Dinner at Oleana.

As I may have written about before, my cousin Niki recently (-ish) moved to Boston fro the Philippines. She’s super into food like me, but unlike me, she’s making her living at being a chef. A while ago Niki mentioned to Keith and me that her favorite cuisines are Mediterranean-influenced, so we decided to drop by Oleana for dinner.

There’s something I should say before going any further, and it’s something that indubitably shocks people when I say it: I’m not too psyched on Oleana. All right, here’s my defense: I grew up eating this sort of food, so it’s extremely difficult for me to look at it with an unbiased eye (and unbiased taste buds). The flavors and ingredients are simply not novel to me. This is not to say that the food is not incredibly delicious and skillfully prepared, because it clearly is made by a team of talented chefs led by the lauded and highly regarded Ana Sortun. It just means that I don’t get as wowed by something like a fava bean pâté served with zatar (also spelled za’atar). The fact that I’ve never been a huge zatar fan might have something to do with that, but I think I’ve made my point.

Keith, Niki and I decided to split a few choices off of the “prêt a manger,” or “ready-to-eat,” section of the menu. It’s funny because a few days earlier, I had bumped into my friend Audubon and her lovely boyfriend Dave in the North End. I hadn’t seen them in the longest time, and when I told Audubon I would be going to one of her favorite restaurants, she immediately started rattling off items for me to try. I’m sorry to say that we went in a different direction, but I appreciate her enthusiasm.

At Oleana, we ordered the warm buttered hummus with basterma (also spelled basturma) and tomato, and the whipped feta with sweet and hot peppers (each $5.00). Normally I’m not too into basterma — a traditional Armenian cured, spiced meat — but when combined with the hummus and tomato purée, it was completely surprising. I think I can actually say that now I like basterma… or at least, I like it like this. The feta/pepper duo was, sadly, a little lackluster. I happen to really enjoy both peppers and feta so very much, but this fell flat for me. The feta was all but smothered by the two different flavors of the peppers, which were unevenly represented.

Niki and I seem to have really similar tastes; the appetizer course was the first of two where we ordered the same exact thing. We both gravitated towards the fried Haloumi and spring onion dolma with walnuts, sesame and rhubarb ($11.00) because, really, who can resist cheese, let alone fried cheese? Another reason why I was drawn to this is that I love dolma, another traditional dish. (While it’s most commonly seen in the form of stuffed grape or cabbage leaves, I adore a nice zucchini or pepper filled with rice, beef and spices, and served with dollops of garlic-infused yogurt.) What was most unexpected about Oleana’s dolma was the fact that it is served flambé. I’m not quite sure what alcohol was used, but I’m guessing it was something like arak (which we Armenians call oghi, though don’t quote me on that spelling), an aniseed liquor similar to pastis.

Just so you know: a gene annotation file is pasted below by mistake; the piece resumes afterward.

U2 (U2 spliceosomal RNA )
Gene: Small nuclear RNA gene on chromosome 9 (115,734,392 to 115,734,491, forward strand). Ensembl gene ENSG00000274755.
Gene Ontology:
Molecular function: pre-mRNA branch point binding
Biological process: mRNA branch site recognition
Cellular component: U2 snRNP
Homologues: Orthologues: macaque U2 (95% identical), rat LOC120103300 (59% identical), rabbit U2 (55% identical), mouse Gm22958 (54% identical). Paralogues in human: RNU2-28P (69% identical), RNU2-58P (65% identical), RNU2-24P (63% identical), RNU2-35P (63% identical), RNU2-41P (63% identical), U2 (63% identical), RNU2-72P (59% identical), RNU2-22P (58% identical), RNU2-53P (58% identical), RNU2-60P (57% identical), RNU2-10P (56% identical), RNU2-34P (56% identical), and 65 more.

For my entrée, I chose the one dish that was the least like the others: scallops served with a chorizo gnocchi, sunchokes, asparagus and golden raisin crumbs ($27.00). The scallops were cooked absolutely perfectly, the vegetables were bright and colorful, and the gnocchi/chorizo made for a terrific mix. My favorite part, however, was what is actually not visible in this photo — the crisp raisin crumbs upon which everything else rested. They were sweet, they were crunchy and they were a total bombshell. As a whole, the components made up a very nice plate, though one that wasn’t particularly special.

The dessert menu was the most exciting for me, and I was, as usual, torn between more than a few options. I decided on the Sicilian almond cremolata with a warm chocolate panino ($12.00), making it the second course that Niki and I agreed on. The panino was made with a dark chocolate that was so obscenely delicious; it would have been easy to produce a dessert that was overly sweet, so to have a richer finish was lovely. The cremolata was scooped with crunchy sugared almond slivers, and was so refreshing.

In all, it was a nice meal… but not one so completely amazing that it changed my mind about Oleana. What can I say, though? The kitchen here creates wonderful food that is thoroughly flavorful and tasty, but it is of a cuisine whose origins are so very close to my heart. The fact of the matter is this: I’m simply too attached and sentimental to make an objective case for or against the restaurant. So, please, if you’re in the area, make a reservation and let me know what you think.

134 Hampshire Street
Cambridge, Massachusetts 02139

Oleana on Urbanspoon


2 thoughts on “Dinner at Oleana.

  1. The only time I made it to Oleana, I was having stomach issues and was afraid I would get halfway through the appetizer and be full (which pretty much ended up happening…). I had the vegetarian tasting menu so I could at least try as many different things as possible, and it was a nice way to see what the kitchen can do.

    And while I agree that many of those dishes are familiar, there aren’t many places around her that do that (surprisingly), unless you just want to pick up some prepared stuff at one of the markets.

  2. I’ve been to Oleana a few times, and — I just don’t know. I want so badly to like it as much as I feel like I’m supposed to, but to no avail. When and if I’ve got a craving, I end up either calling my mother for a recipe or organizing a trip down to New York to eat her food. While Oleana is a fine restaurant, I just don’t think it will ever cut it for me.

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